Genetic Genealogy Solves Murder Of Two Colorado Women After Four Decades

“I never thought I’d see the day, frankly,” says one investigator who worked on the 1982 cold case.

March 29, 2021
Photos of the victims, Annette Kay Schnee (left) and Barbara “Bobbie Jo” Oberholtzer (right) [via Colorado Bureau of Investigation]

Photos of the victims, Annette Kay Schnee (left) and Barbara “Bobbie Jo” Oberholtzer (right) [via Colorado Bureau of Investigation]

Photos of the victims, Annette Kay Schnee (left) and Barbara “Bobbie Jo” Oberholtzer (right) [via Colorado Bureau of Investigation]

By: Aaron Rasmussen

Authorities who spent almost 40 years investigating the murders of two women in Colorado used genetic genealogy to crack the cold case earlier this year.

At a March 3 press conference, Park County Sheriff Tom McGraw announced the arrest of Alan Lee Phillips, 70, for the deaths of Annette Kay Schnee, 21, and Barbara “Bobbie Jo” Oberholtzer, 29.

“I want to focus on the most important part of this case, and that is Bobbie Jo and Annette and their families,” McGraw said of the women who had both been hitchhiking near Breckenridge when they went missing, according to Vail Daily. “I cannot begin to understand the pain and suffering their families have had to face for nearly four decades. With each year that has passed, they have remained vigilant in their unwavering commitment to seek justice for Bobbie Jo and Annette.”

On January 6, 1982, Schnee was last seen alive around 4:45 p.m., the Colorado Bureau of Investigation (CBI) Cold Case Files show.

Schnee’s clothed body was discovered six months later, on July 3, 1982, lying in a creek flowing through an isolated mountain valley 20 miles from Breckenridge. Her probable cause of death was blood loss from a gunshot wound, CBI said.

The same evening Schnee went missing, Oberholtzer was spotted at about 7:50 p.m. Her body was found the next day off a highway on Hoosier Pass, a mountain summit 10 miles from Breckenridge.

Like Schnee, Oberholtzer was shot and died from blood loss, CBI said. Police recovered the victim’s backpack, which contained a bloodstained tissue and glove, on a roadside around 20 miles from the crime scene.

Investigators tracked down several leads but after less than two years, the case went cold.

In 1989, former Denver detective Charlie McCormick began working with local police and looking into the unsolved double murder as a private investigator for Schnee's family.

“I have no problem working it to the bitter end,” McCormick, 81, told Denver’s KMGH-TV last summer. “You can't walk away from it, or I can't. Haven't wanted to. Tomorrow's another day, and you got stuff to do, and you see what might happen.”

Investigators caught a huge break after they turned to genetic genealogy for an answer on who could have killed the two women and hired a Denver-based company to sequence DNA recovered in the case.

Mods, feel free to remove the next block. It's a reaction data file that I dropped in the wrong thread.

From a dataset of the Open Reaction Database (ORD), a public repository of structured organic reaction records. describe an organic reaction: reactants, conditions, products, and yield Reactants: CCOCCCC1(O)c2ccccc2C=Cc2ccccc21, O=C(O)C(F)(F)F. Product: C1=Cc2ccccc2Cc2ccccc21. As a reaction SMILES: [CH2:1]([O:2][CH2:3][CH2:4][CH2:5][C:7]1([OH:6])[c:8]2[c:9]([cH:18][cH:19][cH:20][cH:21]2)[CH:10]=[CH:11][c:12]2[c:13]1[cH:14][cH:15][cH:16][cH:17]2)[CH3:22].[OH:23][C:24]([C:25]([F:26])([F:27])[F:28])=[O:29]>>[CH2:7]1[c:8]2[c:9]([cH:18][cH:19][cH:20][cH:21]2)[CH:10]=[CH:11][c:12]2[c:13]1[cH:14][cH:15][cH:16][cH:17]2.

In January, the process identified semi-retired mechanic Phillips as a suspect. Detectives surveilled him for over a month before they obtained arrest warrants and took him into custody on February 24.

Alan Lee Phillips as a younger man (left) and in a mug shot following his arrest in the murders of two young Colorado women in 1982 [via Park County Sheriff's Office]

Alan Lee Phillips as a younger man (left) and in a mug shot following his arrest in the murders of two young Colorado women in 1982 [via Park County Sheriff's Office]

Alan Lee Phillips as a younger man (left) and in a mug shot following his arrest in the murders of two young Colorado women in 1982 [via Park County Sheriff's Office]


“This arrest is the culmination of technology, extraordinary police work, and an unwavering commitment to justice for Bobbie Jo, Annette and their families,” Sheriff McGraw said.

Private investigator McCormick admitted he was having a hard time defining his emotions after the arrest, Vail Daily reported.

“It’s a case that just kept going and kept going, and there was always something to do that — as a good investigator or a professional investigator — you couldn’t ignore, and you had to work on,” he explained. “Day after day after 32 years — bingo! It’s solved.”

Phillips is currently incarcerated at the Park County Jail. He faces two counts each of first-degree kidnapping, assault and homicide.

In a statement, Oberholtzer’s husband Jeff said he hopes the capture of Phillips will bring closure to what he called a “hideous nightmare” for himself and Schnee’s loved ones.

“I cannot thank enough all who never gave up the search for the truth,” he wrote in the statement Sheriff McGraw read at the press conference. “They are without doubt extremely dedicated and extraordinary individuals. Phillips is finally in the hands of the judicial system. May justice be served.”

This case was covered in the "Rocky Mountain Mystery" episode in Season 18 of On The Case With Paula Zahn. Stream now exclusively on discovery+.

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